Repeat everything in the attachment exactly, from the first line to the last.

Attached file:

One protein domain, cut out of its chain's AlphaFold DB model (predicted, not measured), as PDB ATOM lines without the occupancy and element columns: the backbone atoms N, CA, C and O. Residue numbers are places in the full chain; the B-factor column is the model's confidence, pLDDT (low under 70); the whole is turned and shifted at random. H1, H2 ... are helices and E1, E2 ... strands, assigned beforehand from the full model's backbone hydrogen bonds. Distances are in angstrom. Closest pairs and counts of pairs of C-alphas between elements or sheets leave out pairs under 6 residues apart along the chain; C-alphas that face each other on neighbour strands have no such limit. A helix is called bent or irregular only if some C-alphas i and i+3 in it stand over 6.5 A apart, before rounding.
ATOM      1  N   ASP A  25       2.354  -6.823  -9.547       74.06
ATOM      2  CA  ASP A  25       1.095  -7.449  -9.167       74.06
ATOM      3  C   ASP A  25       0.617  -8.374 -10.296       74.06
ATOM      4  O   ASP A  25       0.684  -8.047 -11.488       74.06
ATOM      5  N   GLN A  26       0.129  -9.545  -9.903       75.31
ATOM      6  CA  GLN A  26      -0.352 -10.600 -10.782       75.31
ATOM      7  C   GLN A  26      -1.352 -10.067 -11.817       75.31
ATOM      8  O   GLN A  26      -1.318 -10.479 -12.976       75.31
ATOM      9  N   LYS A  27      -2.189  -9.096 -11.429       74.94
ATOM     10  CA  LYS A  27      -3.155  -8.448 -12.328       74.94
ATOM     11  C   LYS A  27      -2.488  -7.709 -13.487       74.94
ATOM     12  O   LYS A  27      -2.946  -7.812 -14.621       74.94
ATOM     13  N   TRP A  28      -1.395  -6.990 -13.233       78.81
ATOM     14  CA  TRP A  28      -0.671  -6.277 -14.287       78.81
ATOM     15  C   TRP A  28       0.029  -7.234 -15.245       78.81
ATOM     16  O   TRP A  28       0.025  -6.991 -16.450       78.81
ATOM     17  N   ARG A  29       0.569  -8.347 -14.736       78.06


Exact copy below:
One protein domain, cut out of its chain's AlphaFold DB model (predicted, not measured), as PDB ATOM lines without the occupancy and element columns: the backbone atoms N, CA, C and O. Residue numbers are places in the full chain; the B-factor column is the model's confidence, pLDDT (low under 70); the whole is turned and shifted at random. H1, H2 ... are helices and E1, E2 ... strands, assigned beforehand from the full model's backbone hydrogen bonds. Distances are in angstrom. Closest pairs and counts of pairs of C-alphas between elements or sheets leave out pairs under 6 residues apart along the chain; C-alphas that face each other on neighbour strands have no such limit. A helix is called bent or irregular only if some C-alphas i and i+3 in it stand over 6.5 A apart, before rounding.
ATOM      1  N   ASP A  25       2.354  -6.823  -9.547       74.06
ATOM      2  CA  ASP A  25       1.095  -7.449  -9.167       74.06
ATOM      3  C   ASP A  25       0.617  -8.374 -10.296       74.06
ATOM      4  O   ASP A  25       0.684  -8.047 -11.488       74.06
ATOM      5  N   GLN A  26       0.129  -9.545  -9.903       75.31
ATOM      6  CA  GLN A  26      -0.352 -10.600 -10.782       75.31
ATOM      7  C   GLN A  26      -1.352 -10.067 -11.817       75.31
ATOM      8  O   GLN A  26      -1.318 -10.479 -12.976       75.31
ATOM      9  N   LYS A  27      -2.189  -9.096 -11.429       74.94
ATOM     10  CA  LYS A  27      -3.155  -8.448 -12.328       74.94
ATOM     11  C   LYS A  27      -2.488  -7.709 -13.487       74.94
ATOM     12  O   LYS A  27      -2.946  -7.812 -14.621       74.94
ATOM     13  N   TRP A  28      -1.395  -6.990 -13.233       78.81
ATOM     14  CA  TRP A  28      -0.671  -6.277 -14.287       78.81
ATOM     15  C   TRP A  28       0.029  -7.234 -15.245       78.81
ATOM     16  O   TRP A  28       0.025  -6.991 -16.450       78.81
ATOM     17  N   ARG A  29       0.569  -8.347 -14.736       78.06